Monday, 29 June 2015

Townsville Pacific Festival

The year 1970 marked 200 years since Captain Cook’s voyage to the Pacific and along Australia’s eastern seaboard.  In Townsville in June 1970, a new chapter in Pacific relations was being written, with the help of an inaugural festival aimed at strengthening cultural ties in the region.
Parade in Flinders Street, outside the Post Office.
Photo: CityLibraries.

Designed to focus on cultural, artistic and environmental aspects of life in Pacific countries, one of the Townsville Pacific Festival’s main aims was to help create greater friendship and understanding between Australia and other countries in the Pacific region.

In its first year, the festival attracted performers and exhibits from countries such as Papua New Guinea, the Philippines and Malaysia. By the time the third Pacific Festival was held in 1974, ten countries were involved in an exciting exchange of cultural ideas and knowledge.

The programme of events planned for the inaugural ten-day celebration included theatre productions, ballet performances, a Fun Fair, Mayoral Ball, a film festival, lectures on Cook’s voyages, and local displays of Barrier Reef corals, beach shells and gem collections. There were also a number of sporting competitions held as part of the festival, such as sailing regattas, ocean yacht races, power boat races, swimming carnivals, a fishing competition, football matches and even a go-kart championship.

A variety of open-air concerts were held at a temporary sound shell in Anzac Park, which included the Queensland Symphony Orchestra, the Royal Australian Infantry Band, the Townsville Citizens’ Band, and an “International Concert” featuring singers and dancers from Greece, the Philippines, Malaysia, Thailand, Ghana, Scotland and Ireland.

Another concert was called “Sounds on the Sand” and featured local pop groups Madison Avenue, Mode, Mainline Connection, Banned, Link and Klub.

The festival culminated in a street procession with over 30 decorated floats, witnessed by thousands of locals, followed by a mardi gras in Flinders Street.
Pacific Festival parade, Flinders Street East, August 1987.
Photo: CityLibraries.

The Townsville Daily Bulletin reported that the President of the Townsville Pacific Festival Board, Mr John Raggatt believed that the success of the inaugural festival had proven that Townsville could present a festival of “national and international stature”.

“I believe we have created something of which Townsville can be proud,” Mr Raggatt said.

It was estimated that 100,000 people had attended festival events, including 27,000 people at concerts in Anzac Park and 13,000 people visiting the Festival Arts Centre.

“I am quite sure that attendances such as this have never been given to presentations of this nature anywhere in Queensland,” Mr Raggatt said.

“Townsville has proved that it can present and support a major Australian festival,” he said.

Mr Raggatt felt that the festival’s success was due in no small part to the widespread community support the festival had received.

“As an inaugural festival it was a resounding success and this was due to a co-operative effort not only by the organisers but by the people of Townsville and this region.”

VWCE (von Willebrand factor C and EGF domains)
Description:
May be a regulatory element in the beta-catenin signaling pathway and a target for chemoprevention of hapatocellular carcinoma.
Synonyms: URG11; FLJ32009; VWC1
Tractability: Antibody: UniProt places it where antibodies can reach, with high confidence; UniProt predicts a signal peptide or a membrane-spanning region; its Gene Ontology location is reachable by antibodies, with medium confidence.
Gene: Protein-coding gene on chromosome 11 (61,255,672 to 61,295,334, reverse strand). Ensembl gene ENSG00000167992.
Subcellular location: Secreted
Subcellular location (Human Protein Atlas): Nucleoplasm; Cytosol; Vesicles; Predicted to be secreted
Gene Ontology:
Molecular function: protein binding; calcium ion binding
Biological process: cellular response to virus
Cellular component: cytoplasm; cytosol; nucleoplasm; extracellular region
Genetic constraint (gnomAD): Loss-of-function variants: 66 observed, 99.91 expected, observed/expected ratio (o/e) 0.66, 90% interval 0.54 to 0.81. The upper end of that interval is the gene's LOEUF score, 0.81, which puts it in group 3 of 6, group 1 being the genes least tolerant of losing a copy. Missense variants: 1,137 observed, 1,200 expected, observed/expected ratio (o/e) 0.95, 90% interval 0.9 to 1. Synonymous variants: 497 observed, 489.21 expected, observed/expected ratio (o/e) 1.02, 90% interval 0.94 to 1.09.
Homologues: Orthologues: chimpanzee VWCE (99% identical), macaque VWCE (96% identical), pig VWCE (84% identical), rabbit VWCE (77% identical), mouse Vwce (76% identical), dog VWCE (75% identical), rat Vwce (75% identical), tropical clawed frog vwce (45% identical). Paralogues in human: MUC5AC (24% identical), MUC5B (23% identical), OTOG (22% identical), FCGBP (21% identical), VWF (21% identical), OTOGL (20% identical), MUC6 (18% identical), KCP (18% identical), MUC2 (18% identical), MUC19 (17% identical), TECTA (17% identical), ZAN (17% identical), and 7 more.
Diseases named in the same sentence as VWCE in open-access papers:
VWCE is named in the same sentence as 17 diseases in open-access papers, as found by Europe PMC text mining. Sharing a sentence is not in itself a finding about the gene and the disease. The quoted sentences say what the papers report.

While in Townsville for the festival, the Bulletin reported that a visiting official from the Malaysian High Commission, Mr V. Kukathas, had said that the staging of an international festival was probably the most dramatic way of creating understanding among people.

Mr Kukathas believed that “half the trouble in the world today occurred because people did not know each other properly” and that exhibitions of the kind being held in Townsville created a “general understanding between people”.

The Pacific Festival ran until 1995.

Wednesday, 24 June 2015

Companions in Death - A Curious Tragedy

In October 1896, the circumstances surrounding the suspicious deaths of two men - Edgar Martin, and William Henry Kirton - stunned the Townsville community.

Library caption: Edgar Martin and William Henry Kirton, clowning around with a saw, Townsville, 1896.
Photo: CityLibraries Townsville Local History Collection.

A Townsville Tragedy

(Townsville Star, October 22.)

An intense and most painful sensation was created in Flinders-street about 10.30 this morning by the rumour, which in a few minutes spread to all parts of the city, that Mr. W. H. Kirton, the well-known chemist, and Mr Edgar Martin, the manager of the local branch of the United Insurance Company Ltd., had committed suicide, and that their bodies were lying in the shop of the former. In a few minutes a large crowd gathered in the vicinity of Mr. Kirton's shop, and it was speedily learnt that the terrible report was, to a certain extent, at any rate, only too true. The police had been communicated with and Senior-Sergeant Taylor and Sergeant O'Sullivan took charge of the premises. Dr. Lawes and Dr. Row were summoned, and with the police authorities conducted an investigation into the sad affair.

When a representative of the Star arrived at the scene of the shocking occurrence the view that met the eye was one that will not easily fade from his memory. In Mr Kirton's bedroom on the upper floor of the building, lay the body of Mr Martin on a stretcher bed, dressed in pyjamas. The body was in an easy attitude, lying on the right side and with the hands clasped in front. At the first glance the beholder would have naturally assumed that the figure was that of a man peacefully sleeping. On the floor near the other bed was the body of Mr. Kirton, also dressed in pyjamas but lying on its back with a pillow under the head. Both were lifeless, but while Mr Martin's body was cold and appeared to have been so for some hours, that of Mr Kirton was quite warm.